What might look like a bridge of gibberish to you is more precisely a string of seemingly random Finnish words (so, yeah -- gibberish). See a word and type it. Do so correctly and you'll have constructed a segment of the bridge, leading a parade of moles across a chasm. You repeat the process -- type the word you see -- until construction is complete and your performance is scored. This is Mole Bridge, and it's "valuable work," Ville Miettinen, CEO of creator Microtask, tells VentureBeat.

Like other taskmaster companies before it, Microtask, a Finnish startup, is using a crowdsourcing model to distribute mind-numbing, repetitive work across a network of laborers -- actually, volunteers for now. "Pure monetary compensation is a 20th-century concept," Miettinen told The New York Times last October. At the time, he envisioned the "game-ification" of dull clickwork, which could pay players with virtual currency or other rewards valued by gamer culture. It's now a reality.

The company's first major project, "Digitalkoot," has some 25,000 volunteers digitizing the archives of the National Library of Finland by playing Mole Bridge and its companion game, Mole Hunt. (See a video of each posted after the break.) So all that gibberish? Uh-huh, it's actually a series of randomly selected images -- in most cases, individual words -- from scanned documents, which character recognition software has been unable to interpret. Our reward for still being smarter than the machines? A high score.

NY Times columnist Randall Stross criticized Microtask's brand of cheap labor for its "insidious efficiency." It's not that all of Microtask's workforce will be volunteer, but a company pays only about $1 for an hour's worth of Microtask's service, meaning the laborer would be payed an incomprehensible fraction of a cent for each task completed; and far from minimum wage for completing an hour's worth of these so-called micro-tasks, even for an incredibly fast and accurate typist. (Stross implied a comparison between Microtask and the exploitative nature of organized gold farming operations.)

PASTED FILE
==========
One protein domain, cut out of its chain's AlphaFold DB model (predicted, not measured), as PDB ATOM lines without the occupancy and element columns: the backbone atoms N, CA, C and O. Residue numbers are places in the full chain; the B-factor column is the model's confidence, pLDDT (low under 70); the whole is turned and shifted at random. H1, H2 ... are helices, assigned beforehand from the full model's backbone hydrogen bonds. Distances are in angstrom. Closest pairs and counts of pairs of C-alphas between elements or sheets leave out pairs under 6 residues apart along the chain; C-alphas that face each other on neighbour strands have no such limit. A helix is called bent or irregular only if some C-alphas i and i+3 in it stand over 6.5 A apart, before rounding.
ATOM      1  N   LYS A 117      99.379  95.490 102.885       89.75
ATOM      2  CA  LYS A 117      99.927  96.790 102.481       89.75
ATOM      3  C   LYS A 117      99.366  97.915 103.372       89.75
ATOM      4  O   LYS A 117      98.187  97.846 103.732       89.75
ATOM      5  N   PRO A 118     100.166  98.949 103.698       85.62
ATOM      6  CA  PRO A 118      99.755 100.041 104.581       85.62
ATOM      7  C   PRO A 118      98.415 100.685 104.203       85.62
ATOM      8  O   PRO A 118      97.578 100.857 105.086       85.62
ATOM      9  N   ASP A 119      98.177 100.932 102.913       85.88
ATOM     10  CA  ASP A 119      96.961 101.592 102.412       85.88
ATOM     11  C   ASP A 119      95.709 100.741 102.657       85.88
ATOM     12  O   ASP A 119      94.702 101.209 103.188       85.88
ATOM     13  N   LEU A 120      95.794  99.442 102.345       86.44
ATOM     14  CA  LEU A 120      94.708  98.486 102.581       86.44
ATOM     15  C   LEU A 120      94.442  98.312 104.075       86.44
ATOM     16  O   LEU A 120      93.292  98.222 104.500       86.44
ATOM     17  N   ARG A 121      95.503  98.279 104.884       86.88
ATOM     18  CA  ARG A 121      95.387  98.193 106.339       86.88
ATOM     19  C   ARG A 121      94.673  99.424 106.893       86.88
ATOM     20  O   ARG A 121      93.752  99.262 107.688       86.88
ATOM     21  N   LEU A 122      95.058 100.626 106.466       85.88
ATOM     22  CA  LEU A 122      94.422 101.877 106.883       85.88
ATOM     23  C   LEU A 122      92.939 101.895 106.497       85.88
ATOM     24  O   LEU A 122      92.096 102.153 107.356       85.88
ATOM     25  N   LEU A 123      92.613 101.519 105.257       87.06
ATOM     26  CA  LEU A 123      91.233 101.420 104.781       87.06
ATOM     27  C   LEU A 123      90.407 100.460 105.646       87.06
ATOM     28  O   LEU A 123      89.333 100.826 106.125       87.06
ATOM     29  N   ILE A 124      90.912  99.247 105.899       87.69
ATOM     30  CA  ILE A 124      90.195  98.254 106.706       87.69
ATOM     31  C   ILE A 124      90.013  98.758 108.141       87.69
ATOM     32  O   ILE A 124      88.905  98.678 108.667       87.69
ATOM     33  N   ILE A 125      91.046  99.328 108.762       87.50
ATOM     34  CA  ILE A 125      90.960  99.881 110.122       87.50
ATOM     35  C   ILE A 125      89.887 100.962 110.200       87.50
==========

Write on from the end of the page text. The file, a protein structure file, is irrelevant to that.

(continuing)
Miettinen's counter-argument, as he told VentureBeat, is that "bits of digital work could be outsourced to Third World countries" -- a sentiment championed by Yankee Group market-research analyst Emily Green, who finished Miettinen's thought (months before he said it), "... living as they do on less than $2 a day."

"Microtask, and Stross by extension, are right about the disruptive power of giving work to other people," Green wrote in response to the NY Times column. "But it's not about us [the US and Western Europe], it's about the rest of the world. Let's let the atomization of tasks do the same thing for other regions that outsourcing at the process level did for India." Or, if you can't get down with that element of globalization, think of Microtask as a way for you to make a little extra pocket change playing games while you kill time at your already mind-numbing, repetitive day job.



This article was originally published on Joystiq.

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